Women, who lack pockets and, often, belts might not be able to accommodate the bulky Rebar into their EDC. Leatherman sells a smaller multi-tool called the “Juice” (inadvertent OJ reference?) that Kelly used to carry. Kelly lost her Juice which confirms the advantage of the belt holster (and her rant about women’s pockets).

2. Keychain pill holder
In my pill holder I keep two Aleves for life’s aches and pains and a dose of Benadryl for bee stings (an inevitable hazard of the beekeeping hobbyist). Unfortunately, I’ve had trouble with the keychain pill holders coming unscrewed over time and spilling the contents. Somewhere in our great consumer horn of plenty there’s an ideal keychain pill holder that doesn’t come unscrewed. If you know of one please leave a comment.

3. iPhone
It’s hard to say if this thing helps or hinders. Its navigation and communication capabilities are miraculous, like something out of the fevered imagination Giordano Bruno. I expect a teleportation app soon. But the damn thing is as addictive as crack and it allows the NSA, TSA and FBI to tell when I’m eating too many tortilla chips. Note that really important Silicon Valley tech bros carry phones that only make and receive calls:


Stuff I stopped carrying
In the nearly seven years since I last documented my EDC, I’ve eliminated a few items:

Fire starting tools
I used to carry a second pill container with a small match and a ball of wax soaked cotton as well as a magnesium fire starting tool. Unfortunately, part of the magnesium tool came unscrewed in my pocket and got lost (perhaps the fluid dynamicists in our audience can explain this common pocket phenomenon). But also, how often do I need to start a fire in Los Angeles? While arson is the only honest form of architectural criticism in a city full of Geoff Palmer atrocities, it’s not like I need to start a fire to stave off the cold. Maybe I’ll live to regret this decision, but there’s only so much I can carry on my keychain without ruining the tailoring of my Prada.

Mini flashlight
Thanks to the perpetual glow of LA’s streetlights I found the mini-flashlight I used to carry an unnecessary pocket lump. It also came unscrewed multiple times and the batteries kept spilling out. Plus the iPhone comes with a light to enable post-50 year olds, such as myself, to read the tiny prices on small plates menus.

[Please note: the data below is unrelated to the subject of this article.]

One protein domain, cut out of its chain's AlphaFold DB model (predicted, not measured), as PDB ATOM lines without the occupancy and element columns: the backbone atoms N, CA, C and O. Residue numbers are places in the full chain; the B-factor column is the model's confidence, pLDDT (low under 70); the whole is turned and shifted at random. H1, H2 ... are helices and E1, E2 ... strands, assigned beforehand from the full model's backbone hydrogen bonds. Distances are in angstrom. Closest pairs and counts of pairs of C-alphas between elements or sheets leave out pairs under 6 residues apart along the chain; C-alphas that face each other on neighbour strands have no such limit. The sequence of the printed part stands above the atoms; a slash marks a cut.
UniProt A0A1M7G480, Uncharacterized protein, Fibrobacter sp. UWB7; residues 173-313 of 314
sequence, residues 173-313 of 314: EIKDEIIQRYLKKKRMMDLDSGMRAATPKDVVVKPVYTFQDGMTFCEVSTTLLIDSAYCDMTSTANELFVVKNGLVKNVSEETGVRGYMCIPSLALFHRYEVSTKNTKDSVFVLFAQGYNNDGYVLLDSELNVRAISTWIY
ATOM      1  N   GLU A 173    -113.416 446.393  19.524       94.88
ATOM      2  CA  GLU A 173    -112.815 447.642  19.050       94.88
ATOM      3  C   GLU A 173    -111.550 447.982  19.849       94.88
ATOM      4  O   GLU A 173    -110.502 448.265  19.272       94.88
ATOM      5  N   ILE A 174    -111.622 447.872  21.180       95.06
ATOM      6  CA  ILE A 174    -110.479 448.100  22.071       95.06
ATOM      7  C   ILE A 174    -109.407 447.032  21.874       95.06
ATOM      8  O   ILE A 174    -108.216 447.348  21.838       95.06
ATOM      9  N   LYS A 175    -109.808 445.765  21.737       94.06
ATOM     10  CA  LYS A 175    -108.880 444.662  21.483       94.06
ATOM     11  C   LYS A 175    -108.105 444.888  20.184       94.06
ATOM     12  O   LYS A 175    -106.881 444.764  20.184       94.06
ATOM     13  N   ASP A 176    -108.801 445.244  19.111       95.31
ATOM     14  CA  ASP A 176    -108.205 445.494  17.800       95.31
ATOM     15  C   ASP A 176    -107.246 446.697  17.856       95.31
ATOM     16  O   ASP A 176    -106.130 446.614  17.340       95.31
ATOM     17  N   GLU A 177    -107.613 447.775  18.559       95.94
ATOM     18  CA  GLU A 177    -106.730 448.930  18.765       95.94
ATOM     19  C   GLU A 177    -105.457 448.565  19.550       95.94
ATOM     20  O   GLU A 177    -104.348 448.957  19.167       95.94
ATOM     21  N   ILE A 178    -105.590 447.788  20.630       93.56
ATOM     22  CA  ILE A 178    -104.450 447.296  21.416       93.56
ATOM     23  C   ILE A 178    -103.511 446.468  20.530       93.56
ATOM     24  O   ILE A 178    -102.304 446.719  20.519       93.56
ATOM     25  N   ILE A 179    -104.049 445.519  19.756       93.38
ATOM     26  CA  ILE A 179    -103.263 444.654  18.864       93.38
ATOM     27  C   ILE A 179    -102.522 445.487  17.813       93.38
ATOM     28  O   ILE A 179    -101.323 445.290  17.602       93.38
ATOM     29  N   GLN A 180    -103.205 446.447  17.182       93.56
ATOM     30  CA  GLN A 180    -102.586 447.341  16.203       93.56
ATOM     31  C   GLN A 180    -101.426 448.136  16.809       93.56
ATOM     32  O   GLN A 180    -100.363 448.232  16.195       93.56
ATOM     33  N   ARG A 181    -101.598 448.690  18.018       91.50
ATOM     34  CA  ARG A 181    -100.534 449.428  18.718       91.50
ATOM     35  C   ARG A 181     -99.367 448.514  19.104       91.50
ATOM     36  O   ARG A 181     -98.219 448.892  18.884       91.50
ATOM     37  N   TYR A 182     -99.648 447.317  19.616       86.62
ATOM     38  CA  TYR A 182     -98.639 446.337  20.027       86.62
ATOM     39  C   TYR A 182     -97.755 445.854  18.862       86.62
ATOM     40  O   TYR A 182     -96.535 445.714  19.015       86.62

Stuff I’m not sure I should carry
Then there’s one new item that I’m ambivalent about carrying:

lockpicksetLock pick set disguised as a suspicious credit card
Due to a few recent bad experiences locking myself out, I’ve been teaching myself the art of lock picking (I’ll need to do a more detailed post on this hobby at a later date). But I’m worried the Chinese credit card will get me in trouble with the NSA, TSA and FBI folks who are monitoring my snacking habits. So, for the time being, I not sure if I should include the lock pick set in my EDC.

But enough self indulgence, what’s in your EDC?

On the Vulnerabilities of Combination Locks


Back in December, just a few days after Kelly came home from the hospital, I went to the gym for a badly needed workout. I put my wallet and car keys in a small set of lockers located on the weight room floor. Those lockers (pictured above) have a built-in combo lock where you can set the combo yourself. Unfortunately something went wrong. When I went back to retrieve my belongings the combo I had set did not work. I asked a staff member to find the master key to open the locker. He informed me that the boss had it and that he wouldn’t be back until after the holidays. I panicked. How would I get by without my keys, credit card and driver’s license? Then I remembered an idle afternoon back in the summer when I attempted to learn how to crack combo locks.

The efforts of that afternoon paid off. After around five minutes of practice on the other lockers I figured out how to open the lock and I manged to retrieve my belongings.

Combo locks all work the same way. The internal mechanism has three or four wheels that must align to open the lock. More expensive combo locks have false gates to make them harder to crack. The cheap built-in locks at the gym had no false gates. Opening the lock was as easy as turning the numbers until I felt a subtle resistance. The process reminded me of playing a musical instrument. All it takes is a little finger dexterity and practice.

Should you find yourself in a similar situation, you’ve got a couple of options for opening a combo lock:

  • With a shim:

  • With some math:

Both the shim and the “math” methods take practice. I have not been able to open the lock I’ve been practicing on with either of these techniques. Of course, the easiest method is just to pry open a locker with a screwdriver or crowbar. And many locks can also be defeated by drilling them.

Lastly, let’s say you have an open combo lock but have forgotten the combo. You can figure it out by peering into the opening:

In addition to adding a James Bond villain skill to your mental toolkit, consider this post as a warning. Don’t leave valuables in a gym locker. I could have easily opened the other lockers, pulled out wallets, copied down credit card numbers and put the wallets back. My fellow gym goers would not have known anything was wrong until their credit card bills arrived.